Taylor v. JC Penney Company, Inc.

Filing 22

OPINION AND ORDER Granting Defendant's Partial Motion to Dismiss (Dkt. 15 ). Signed by District Judge Mark A. Goldsmith. (Sandusky, K)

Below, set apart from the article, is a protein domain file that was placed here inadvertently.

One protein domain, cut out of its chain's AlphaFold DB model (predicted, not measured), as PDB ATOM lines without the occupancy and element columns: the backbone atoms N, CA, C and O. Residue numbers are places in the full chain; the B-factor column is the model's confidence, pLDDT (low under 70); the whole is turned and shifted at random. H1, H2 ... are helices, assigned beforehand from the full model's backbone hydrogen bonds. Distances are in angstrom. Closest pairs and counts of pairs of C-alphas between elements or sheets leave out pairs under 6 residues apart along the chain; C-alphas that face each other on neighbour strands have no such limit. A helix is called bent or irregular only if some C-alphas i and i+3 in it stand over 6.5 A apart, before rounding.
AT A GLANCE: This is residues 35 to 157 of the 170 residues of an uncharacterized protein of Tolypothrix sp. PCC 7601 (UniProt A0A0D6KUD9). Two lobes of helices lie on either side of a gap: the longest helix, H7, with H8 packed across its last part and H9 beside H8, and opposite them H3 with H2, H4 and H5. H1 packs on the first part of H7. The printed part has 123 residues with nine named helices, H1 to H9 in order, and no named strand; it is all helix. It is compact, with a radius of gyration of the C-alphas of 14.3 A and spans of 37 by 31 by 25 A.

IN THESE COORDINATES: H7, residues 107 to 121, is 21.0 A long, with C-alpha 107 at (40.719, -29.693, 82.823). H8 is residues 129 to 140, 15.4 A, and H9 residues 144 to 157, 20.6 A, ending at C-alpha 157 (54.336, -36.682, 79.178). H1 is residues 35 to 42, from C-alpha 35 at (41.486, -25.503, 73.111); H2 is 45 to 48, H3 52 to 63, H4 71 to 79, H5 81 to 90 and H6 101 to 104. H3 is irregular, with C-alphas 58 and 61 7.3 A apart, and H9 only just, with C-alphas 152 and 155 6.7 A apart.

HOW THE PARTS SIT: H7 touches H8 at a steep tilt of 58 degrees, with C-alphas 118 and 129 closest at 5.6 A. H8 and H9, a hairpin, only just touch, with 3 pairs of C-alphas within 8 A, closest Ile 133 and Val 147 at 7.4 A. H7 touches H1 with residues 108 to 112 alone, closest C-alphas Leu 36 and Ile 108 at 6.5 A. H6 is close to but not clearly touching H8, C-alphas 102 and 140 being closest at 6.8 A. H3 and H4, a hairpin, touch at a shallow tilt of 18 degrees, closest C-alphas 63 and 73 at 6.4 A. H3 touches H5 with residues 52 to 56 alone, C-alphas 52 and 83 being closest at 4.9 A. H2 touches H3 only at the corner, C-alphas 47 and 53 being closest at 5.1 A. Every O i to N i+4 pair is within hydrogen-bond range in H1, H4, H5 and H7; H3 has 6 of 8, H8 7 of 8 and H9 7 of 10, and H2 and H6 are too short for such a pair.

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UNITED STATES DISTRICT COURT EASTERN DISTRICT OF MICHIGAN SOUTHERN DIVISION PAULA TAYLOR, Plaintiff, Case No. 16-cv-11797 v. HON. MARK A. GOLDSMITH J. C. PENNEY COMPANY, INC., Defendant. _____________________________/ OPINION AND ORDER GRANTING DEFENDANT’S PARTIAL MOTION TO DISMISS (Dkt. 15) Plaintiff Paula Taylor was an employee of Defendant J. C. Penney Company, Inc. from May 1981 until her termination in January 2016. In her amended complaint, Taylor alleges that J. C. Penney committed various violations of the Family and Medical Leave Act of 1993 (“FMLA”), 29 U.S.C. § 2601 et seq. This matter is before the Court on J. C. Penney’s motion to dismiss portions of count one of the amended complaint (Dkt. 15). The issues have been fully briefed. Because oral argument will not aid the decisional process, the motion will be decided based on the parties’ briefing. See E.D. Mich. LR 7.1(f)(2). As discussed below, the Court grants the motion. I. BACKGROUND The Court has already provided a detailed factual background for this case when ruling on J. C. Penney’s first motion to dismiss. See Taylor v. J. C. Penney Co., Inc., No. 16-cv-11797, 2016 WL 4988054, at *1 (E.D. Mich. Sept. 19, 2016). For the sake of brevity, therefore, the Court recites only the following background that is pertinent to the issues in the present motion. 1 On June 8, 2015, Taylor had surgery on her lower back and took medical leave under the FMLA. Id. at *1. Taylor returned to work on August 12 with certain physical restrictions, including no excessive bending or lifting over twenty-five pounds, and she could only work fourhour days. Id. Although she was cleared to work fulltime with the same physical restrictions on October 13, Taylor used her Paid Time Off (“PTO”) from October 15 through 31. Id.; Am. Compl. ¶ 29 (Dkt. 14) (PTO “may be used any time an employee wants to be off work on a regularly scheduled day.”). Taylor was scheduled to return to fulltime work on November 2, 2015. Taylor, 2016 WL 4988054, at *1. When Taylor arrived to work on November 2, her store manager, Anita Szostek, informed her that Szostek could not accommodate the restrictions set by Taylor’s doctor, and Szostek sent Taylor home. Id. Taylor continued to show up for work from November 2 through November 8, but she was told to return home each day by the acting manager and/or leader of the day. Id. According to Taylor, Szostek “allow[ed] the time and attendance computer attendance system to mark [Taylor’s] time sheet as . . . Failure to Report.” Am. Compl. ¶ 22. During the week of November 2 through 5, Taylor contacted J. C. Penney’s human resources department, which is administered by a group referred to as the “Powerline Specialists,” to coordinate short-term disability benefits, which J. C. Penney offers its employees and refers to as Illness Recovery Time (“IRT”). Am. Compl. ¶¶ 27-28, 31. The Powerline Specialists initially told Taylor that she was not entitled to IRT, but that Taylor could use her PTO. Id. ¶ 31. The distinction between PTO and IRT is significant, says Taylor, because PTO “is a component of compensation that is earned and banked,” such that any unused PTO time “is paid to the employee at the termination of employment.” Id. ¶ 29. On the other hand, eligible 2 employees are entitled to a certain amount of IRT, which is not earned or banked through work. Id. ¶ 28. If the employee does not use the IRT, it is lost. Id. At a visit to Taylor’s doctor on November 10, the doctor removed Taylor’s physical restrictions, and she returned to work on November 11. Id. ¶¶ 38-40. On November 20, Taylor received a letter from the Powerline Specialists, which stated that Taylor was approved for IRT from November 3 through November 10. Id. ¶ 41. However, the November 2 absence was classified as PTO time, not IRT. Id. ¶ 75. Later, in January 2016, Taylor informed Szostek that Taylor was going to have knee surgery on February 11, 2016. Taylor, 2016 WL 4988054, at *1. On January 25, 2016, Taylor was fired for insubordination and for an incident involving a coupon that a customer had given Taylor on January 18, which was then supposed to be given to Taylor’s sister. Id. After her termination, Taylor received a check that included a payout for her accumulated PTO time, which was less one day due to the PTO designation for November 2. Am. Compl. ¶¶ 54, 56, 7677, 87-90. II. STANDARD OF DECISION In evaluating a motion to dismiss pursuant to Federal Rule of Civil Procedure 12(b)(6), “[c]ourts must construe the complaint in the light most favorable to plaintiff, accept all well-pled factual allegations as true, and determine whether the complaint states a plausible claim for relief.” Albrecht v. Treon, 617 F.3d 890, 893 (6th Cir. 2010). To survive a motion to dismiss, a complaint must plead specific factual allegations, and not just legal conclusions, in support of each claim. Ashcroft v. Iqbal, 556 U.S. 662, 678-679 (2009). III. ANALYSIS 3 In her amended complaint, Taylor asserts one count of FMLA interference and one count of FMLA retaliation. Regarding her claim for FMLA interference, Taylor advances three distinct theories that J. C. Penney allegedly interfered with her exercise of FMLA rights. Because J. C. Penney does not challenge the third theory, see Def. Br. at 11 n.5 (Dkt. 15); Def. Reply at 1, 3 n.2 (Dkt. 17), which is predicated on Taylor’s termination for the anticipatory exercise of FMLA leave in February 2016, see generally Am. Compl. ¶¶ 91-97, the Court will confine its analysis to the first two theories of liability. Taylor first alleges that J. C. Penney interfered with her right to take intermittent FMLA leave when the Powerline Specialists “fail[ed] and, in fact, refus[ed] to timely certify her” for IRT for the time between November 2 to November 10, 2015. Am. Compl. ¶ 70. The untimeliness purportedly “cut short” Taylor’s entitlement to further intermittent FMLA leave, id. ¶ 77, because Taylor “may have claimed additional weeks of FMLA leave” had the IRT request been timely certified, id. ¶ 74 (emphasis added). See also id. ¶ 72 (“Were it not for Powerline Specialists’ failure to properly approve her claim for IRT, Plaintiff likely would have left the restrictions in place, and taken FMLA leave until such time as the restrictions were lifted and Szostek allowed her to work again.” (emphasis added)). Taylor then acknowledges that, on November 20, she was approved for IRT for November 3 through November 10, but that November 2 was classified as a PTO day, not an IRT day. Id. ¶¶ 41, 75. Taylor claims that she was entitled to use IRT for November 2, but Taylor contends that, by classifying that absence as PTO, J. C. Penney prejudiced her because she lost a day of banked PTO time. Id. ¶¶ 76, 77. This latter assertion is substantially similar to Taylor’s second purported theory of liability that J. C. Penney interfered with her right to intermittent FMLA leave by initially 4 reporting the absences from November 2 to November 10 in the system as “Failure to Report.” Id. ¶¶ 22, 34, 84. Taylor then states that, although most of these failure-to-report days were “reclassified in the system as IRT days,” id. ¶ 88, November 2 was “reclassified as PTO,” id. ¶ 86, which has “never [been] corrected,” id. ¶ 88. Taylor asserts that she “should have been allowed to use IRT” for November 2 “due to her medical condition,” id. ¶ 87, and that the PTO misclassification prejudiced her because she “lost a day of compensable PTO time,” id. ¶ 90. These two theories of liability for FMLA interference are apparently based on the following: (i) J. C. Penny interfered with Taylor’s right to intermittent FMLA leave because, had the Powerline Specialists timely approved her for IRT, she may have taken further intermittent FMLA leave; and (ii) J.C. Penny interfered with Taylor’s right to intermittent FMLA leave because J. C. Penney misclassified the November 2 absence as PTO, as opposed to IRT, which resulted in some financial loss at the time of Taylor’s termination. J. C. Penney argues that these two theories of liability should be dismissed. The Court addresses the two theories and corresponding arguments in turn.1 A. Possibility of Claiming Further Intermittent FMLA Leave To make out a prima facie case of FMLA interference, a plaintiff must demonstrate: 1 Although not raised by either party, there is some authority to suggest that, when a plaintiff asserts multiple theories of liability as part of a single claim for relief, the district court cannot partially dismiss one of those theories at the motion to dismiss stage of litigation. E.g., Winstead v. Lafayette Cnty. Bd. of Cnty. Comm’rs, 197 F. Supp. 3d 1334, 1341 (N.D. Fla. 2016) (citing BBL, Inc. v. City of Angola, 809 F.3d 317, 325 (7th Cir. 2015)). There is authority reaching the opposite conclusion. E.g., Int’l Bus. Machs. Corp. v. Priceline Grp., Inc., No. 15-137, 2017 WL 1349175, at *6-7 (D. Del. Apr. 10, 2017); see also Schexnaydre v. Travelers Ins. Co., 527 F.2d 855 (5th Cir. 1976) (per curiam). The Court adopts the latter approach. A court should consider the viability of a particular theory, even if the entirety of the claim will not be dismissed, because allowable discovery tracks the claims as pled. If a defendant cannot seek prompt exclusion of a legally non-viable theory, then extensive discovery might have to be undertaken on an invalid theory until that theory could be rejected at the summary judgment stage. Such an approach would waste litigant resources. 5 (1) she was an eligible employee, (2) the defendant was an employer as defined under the FMLA, (3) she was entitled to leave under the FMLA, (4) she gave the employer notice of her intention to take leave, and (5) the employer denied or interfered with the employee’s FMLA benefits to which she was entitled. Wallace v. FedEx Corp., 764 F.3d 571, 585 (6th Cir. 2014). Regarding the third factor, an employee is entitled to FMLA leave if he or she has a “serious health condition that makes the employee unable to perform the functions of the position of such employee.” Skrjanc v. Great Lakes Power Serv. Co., 272 F.3d 309, 314 (6th Cir. 2001) (quoting 29 U.S.C. § 2612(a)(1)(D)). A serious health condition, in turn, is defined as an “illness, injury, impairment, or physical or mental condition that involves” either “inpatient care in a hospital, hospice, or residential facility” or “continuing treatment by a health care provider.” Festerman v. Cnty. of Wayne, 611 F. App’x 310, 313-314 (6th Cir. 2015) (quoting 29 U.S.C. § 2611(11)). “An employee with a serious health condition may take intermittent leave or establish a reduced work schedule under the FMLA without fear of adverse employment actions taken by the employer as a result.” Id. at 314. “Intermittent leave is leave taken in separate blocks of time for a single qualifying reason.” Id. “In all events, however, there must be a medical necessity for intermittent leave.” Rush v. E.I. DuPont DeNemours & Co., 911 F. Supp. 2d 545, 560 (S.D. Ohio 2012) (citing 29 C.F.R. § 825.202(b)(2); 29 C.F.R. § 825.800). Employees are also required to “provide employers with thirty days[’] notice when the necessity for FMLA leave is foreseeable and ‘such notice as is practicable’ when the need for FMLA leave is not foreseeable.” Beaver v. RGIS Inventory Specialists, Inc., 144 F. App’x 452, 456 (6th Cir. 2005) (quoting 29 U.S.C. § 2612(e)(1)); see also 29 C.F.R. §§ 825.302-.303. Notably, the employee is not required to expressly state that he or she is seeking FMLA leave “or even mention the FMLA.” Beaver, 144 F. App’x at 456. Rather, the employee need only make 6 the employer aware that leave is needed for an FMLA purpose: “[t]he relevant inquiry is whether the information imparted to the employer is sufficient to reasonably apprise it of the employee’s request to take time off for a serious health condition.” Id. In its motion to dismiss, J. C. Penney argues that Taylor’s allegation that she “may have claimed additional weeks of FMLA leave” in November 2015 is contradicted by other allegations that purportedly show that Taylor was not entitled to such leave. Def. Br. at 10-11. According to J. C. Penney, the factual allegations in the amended complaint demonstrate that Taylor was not entitled to further leave, because she had been released by her doctor to return to fulltime work on October 13; all of her restrictions were removed on November 10; and her doctor never reinstated those restrictions. See id. at 10. J. C. Penney also argues that Taylor did not provide notice of her request for FMLA leave. Id. In response, Taylor argues that her allegations are not contradictory because she was able to work four-hour days with the restrictions between August and October 2015, and she was cleared to work fulltime with the same restrictions in November 2015, but it was Szostek who decided that the restrictions could no longer be accommodated. Pl. Resp. at 11 (Dkt. 16). Taylor then states that she had a right to “utilize intermittent leave” because “Szostek would not allow [Taylor] to work due to her new-found concerns about [Taylor’s] medical condition.” Id.2 The Court agrees with J. C. Penney that Taylor has not sufficiently alleged facts that demonstrate that she was actually entitled to further intermittent FMLA leave, or that she notified J. C. Penney of her intention to take such leave in November 2015. 2 Even if these assertions somehow supported an FMLA entitlement claim based on J. C. Penney’s purported failure to reinstate Taylor following FMLA leave, see Grace v. USCAR, 521 F.3d 655, 669 (6th Cir. 2008), Taylor has made it clear in her amended complaint that the interference theories are predicated on her attempt to take FMLA leave, and not a failure to reinstate. 7 Although Taylor alleges that it was J. C. Penney’s impression that Taylor had a serious medical condition that interfered with her ability to perform her job duties, see Am. Compl. ¶¶ 30, 66, 67(b) and (d), 69, 80, 82, Taylor clearly states that she “did not believe that she should have to collect IRT or that she was unable to work between November 2 and 8 because she was able to work,” id. ¶ 30; see also Pl. Resp. at 9 (“It should be remembered that Taylor was able to work, even with the restrictions that her doctor put in place.”); id. at 10 (“[E]ven though [Taylor] could have worked, Szostek claimed that [Taylor] could not.”); id. at 12 (“[Taylor] believed, and still believes, that she was able to work her position at this point in time.”). Taylor never alleges in the amended complaint that it was her belief that she still suffered from a serious medical condition in November 2015 that entitled her to claim intermittent FMLA leave. Nor does Taylor allege that she still had a serious health condition in November 2015, or that there was a medical necessity for intermittent leave at that time. Taylor further alleges that she met with her doctor on November 10, 2015 and, despite his supposedly “strong reservations” against it, the doctor removed the physical restrictions. Am. Compl. ¶ 38. The doctor cautioned Taylor that he would reinstate those restrictions “if she was in pain.” Id. However, Taylor does not allege that she had a serious medical condition that required the continued imposition of the workplace restrictions in November 2015, that she was ever in pain following the removal of the restrictions, or that the doctor ever placed restrictions on her employment after the removal. Because Taylor claims that she was able to work, and never claims that the removal of the restrictions affected her job whatsoever, it is hard to fathom how Taylor would be entitled to further intermittent FMLA leave without any other allegations in support of a medical necessity. 8 Moreover, Taylor did not respond to J. C. Penney’s argument that Taylor did not provide notice that she intended to take FMLA leave in November 2015. The Court highlighted this concern in its earlier decision. See Taylor, 2016 WL 4988054, at *5. In the amended complaint, Taylor states that she “attempted to exercise her right to FMLA leave by contacting ‘Powerline Specialists,’ Defendant JCP’s HR department, and claiming Illness Recovery Time, a benefit to which she was entitled under her employment.” Am. Compl. ¶ 68. Aside from this single assertion, however, Taylor does not allege that she actually sought to take any FMLA leave in November 2015 as distinct from her request for IRT. This stands in stark contrast to her clearly pleaded allegation that she informed both Szostek and the Powerline Specialists in January 2016 that she would require medical leave for a knee surgery scheduled for mid-February 2016. Id. ¶ 91. Taylor has also made it clear in her amended complaint and response brief that her contact with the Powerline Specialists in November 2015 concerned her request for IRT. See Am. Compl. ¶ 30 (“Plaintiff, therefore, contacted Powerline Specialists and claimed IRT time.”); id. ¶ 31 (“During the week of November 2 – 5, 2015, Plaintiff kept in contact with Powerline Specialists in an attempt to coordinate the Illness Recovery Time[.]”); id. ¶ 74 (“Had it not been for Powerline’s refusal to rightfully approve her claim for IRT, Plaintiff may have claimed additional weeks of FMLA leave due to the circumstances presented by Szostek’s actions.”); Pl. Resp. at 2-3 (“Between November 2 – 5, 2015, Plaintiff contacted JC Penney’s benefits department ‘Powerline’ and attempted to coordinate short term disability benefits, which Defendant refers to as ‘Illness Recovery Time’ or ‘IRT.’”); id. at 10 (“Taylor’s request for IRT caused Plaintiff to abbreviate her period of convalescence by pressuring her doctor to, against his better judgment, remove her restrictions.”); id. at 11 (“Plaintiff was prejudiced in her exercise of 9 her right to take IRT while Szostek had her off work due to her doctor’s restrictions.”); id. (“Powerline refused to accommodate this by improperly refusing to approve her claim for IRT.”). Even though Taylor was not required to expressly state that she was seeking FMLA leave, see Beaver, 144 F. App’x at 456, Taylor does not argue that the information given to the Powerline Specialists was sufficient to reasonably apprise them of her request to take time off for a serious health condition, as opposed to financial concerns involving paid leave. This is particularly apparent from Taylor’s allegations that, “[i]n each conversation with Powerline Specialists, Plaintiff stated that she could not afford to be off without pay during this period of time.” Am. Compl. ¶ 32; see also id. ¶ 68 (“Plaintiff unequivocally told the various representatives at Defendant JCP’s ‘Powerline’ that she could not afford to be without pay for this period of time.”). Based on these allegations, the Court concludes that Taylor failed to sufficiently allege facts demonstrating that she was entitled to intermittent FMLA leave in November 2015. Taylor also failed to sufficiently plead facts that she notified J. C. Penney of her intention to take FMLA leave in November 2015. Therefore, Taylor’s contention that her FMLA rights were interfered with because she “may” have claimed further intermittent FMLA leave is purely speculative and does not state a plausible claim for relief. This theory of count one in the amended complaint is dismissed. B. Particular Designation of Paid Leave Under an Employer’s Policy According to J. C. Penney, a claim of FMLA interference is only concerned with rights provided under the FMLA. Def. Br. at 8. J. C. Penney argues that the FMLA does not “cover[ ] a dispute over whether an absence is properly credited as PTO or IRT” because an employee is 10 not entitled under the FMLA to either receive IRT for absent days or have absences characterized as IRT, as opposed to PTO. Id.; see also id. (“[A] claim for FMLA interference does not lie where the disagreement concerns whether an employee’s absence was categorized as PTO or IRT”). Taylor does not directly respond to this argument. Nor does her response brief suggest that an employee is entitled to any particular designation of paid leave under the FMLA. See Pl. Resp. at 10 (acknowledging that both PTO and IRT are “forms of paid leave” that J. C. Penney offers its employees). Rather, Taylor argues that she “should have been allowed to claim IRT and FMLA intermittent leave while [her restrictions] were in place,” id. at 9 (emphasis added), and that she “suffered monetary loss attributable to [the Powerline Specialists’] failure to correctly handle her claim for IRT” by designating the November 2 absence as PTO instead, see id. at 10; see also id. at 11 (“Plaintiff had a right to take IRT time and to utilize intermittent leave. But[ ] Powerline refused to accommodate this by improperly refusing to approve her claim for IRT.” (emphasis added)). The Court agrees with J. C. Penney. “The FMLA entitles qualifying employees to up to twelve weeks of unpaid leave each year” and “prohibits employers from interfering with, restraining, or denying the exercise of their employees’ rights under the statute.” Edgar v. JAC Prods., Inc., 443 F.3d 501, 506-507 (6th Cir. 2006). For an FMLA-interference claim, “the issue is simply whether the employer provided its employee the entitlements set forth in the FMLA — for example, a twelve-week leave or reinstatement after taking a medical leave.” Id. at 507; see also id. at 511 (“[FMLA] benefits are usually the 12 weeks of leave (with continued insurance coverage) and restoration to the employee’s previous position or an equivalent one.”); Caldwell v. Building Plastics, Inc., No. 07-2242, 2009 WL 2749964, at *2 (W.D. Tenn. Aug. 26, 2009) 11 (“[T]he FMLA only requires that employers provide employees with twelve weeks of unpaid leave.” (citing 29 U.S.C. § 2612(c))). The FMLA does not entitle an employee to a particular designation of paid leave offered under an employer’s policy. See Strickland v. Water Works & Sewer Bd. of City of Birmingham, 239 F.3d 1199, 1206 (11th Cir. 2001) (“To balance the needs of employers and sick employees, Congress intended that the FMLA provide employees with a minimum entitlement of 12 weeks of leave, while protecting employers against employees tacking their FMLA entitlement on to any paid leave benefit offered by the employer.”); Williams v. Lyondell-Citgo Refining Co. Ltd., No. Civ.A. H-04-2321, 2005 WL 1562422, at *5 (S.D. Tex. July 1, 2005) (“The FMLA recognizes that FMLA benefits and sick pay benefits are separate benefits.” (citing Strickland, 239 F.3d at 1205)); cf. Walthall v. Fulton Cnty. Sch. Dist., 18 F. Supp. 2d 1378, 1384 (N.D. Ga. 1998) (“Where the plaintiff has an option of claiming paid sick leave or FMLA leave, the employee must make an election to be covered by the Act. . . . The Act should not be interpreted to give every terminated employee the right to retroactively claim that his or her sick leave should be considered FMLA leave, thereby supporting a claim pursuant to the Act’s non-discrimination provisions.”). Although an employer may require an employee to use accrued paid leave for some or all of the twelve-week FMLA-leave period, provided the employer properly notifies the employee of the designation, see Allen v. Butler Cnty. Comm’rs, 331 F. App’x 389, 393 (6th Cir. 2009),3 Taylor does not allege that any of her paid leave 3 Accord U.S. Dep’t of Labor, Wage & Hour Division, The Family and Medical Leave Act, Questions & Answers, https://www.dol.gov/whd/regs/compliance/1421.htm (last visited May 4, 2017) (“Q: Does the law guarantee paid time off? [A:] No. The FMLA only requires unpaid leave. However, the law permits an employee to elect, or the employer to require the employee, to use accrued paid leave, such as vacation or sick leave, for some or all of the FMLA leave period. When paid leave is substituted for unpaid FMLA leave, it may be counted against the 12 improperly counted against her FMLA entitlement or that J. C. Penney failed to notify her of any such designation. Taylor’s reliance on the law-of-the-case doctrine does not warrant a different result. According to Taylor, the Court “suggested” that improperly categorizing paid leave as PTO could satisfy a plausible claim for FMLA interference provided Taylor alleges some resulting harm. Pl. Resp. at 8-9. Taylor claims that her newly added allegations of harm in the amended complaint have sufficiently remedied any pleading deficiency, thereby allowing this theory of liability to survive. Id. The Court disagrees. The Court previously acknowledged that Taylor’s complaint was vague and ambiguous regarding her purported attempt to claim intermittent FMLA leave in November 2015. See Taylor, 2016 WL 4988054, at *5. The Court assumed, for purposes of that decision, both that Taylor was entitled to intermittent FMLA leave in November 2015 and that Taylor’s request for IRT was sufficient to reasonably apprise the Powerline Specialists of her request to take time off for a serious health condition. Id. The Court then held that Taylor had failed to sufficiently allege that she was prejudiced by the Powerline Specialists’ initial denial of IRT. Id. The Court did not address the specific issue presented in this motion to dismiss — namely, whether the FMLA entitles an employee to a specific designation of paid leave offered under an employer’s policy. The law-of-the-case doctrine does not prevent the Court from addressing the new legal question that J. C. Penney has advanced in its most recent motion to dismiss. See Wright v. Cam Hiltz Trucking, No. 13-CV-14690, 2014 WL 6675382, at *2-3 (E.D. Mich. Nov. 25, 2014) (district court might abuse its discretion by refusing to address the merits of a new argument based on the law-of-the-case doctrine). 12-week FMLA leave entitlement if the employee is properly notified of the designation when the leave begins.”). 13 Therefore, Taylor’s contention that the paid leave for the November 2 absence should have been designated as IRT, as opposed to PTO, does not state a plausible claim of interference under the FMLA. This theory of count one of the amended complaint is dismissed. IV. CONCLUSION For the reasons stated above, the Court grants J. C. Penney’s partial motion to dismiss (Dkt. 15) and dismisses the first two theories of liability for FMLA interference found in count one of Taylor’s amended complaint. SO ORDERED. Dated: May 10, 2017 Detroit, Michigan s/Mark A. Goldsmith MARK A. GOLDSMITH United States District Judge CERTIFICATE OF SERVICE The undersigned certifies that the foregoing document was served upon counsel of record and any unrepresented parties via the Court's ECF System to their respective email or First Class U.S. mail addresses disclosed on the Notice of Electronic Filing on May 10, 2017. s/Karri Sandusky Case Manager 14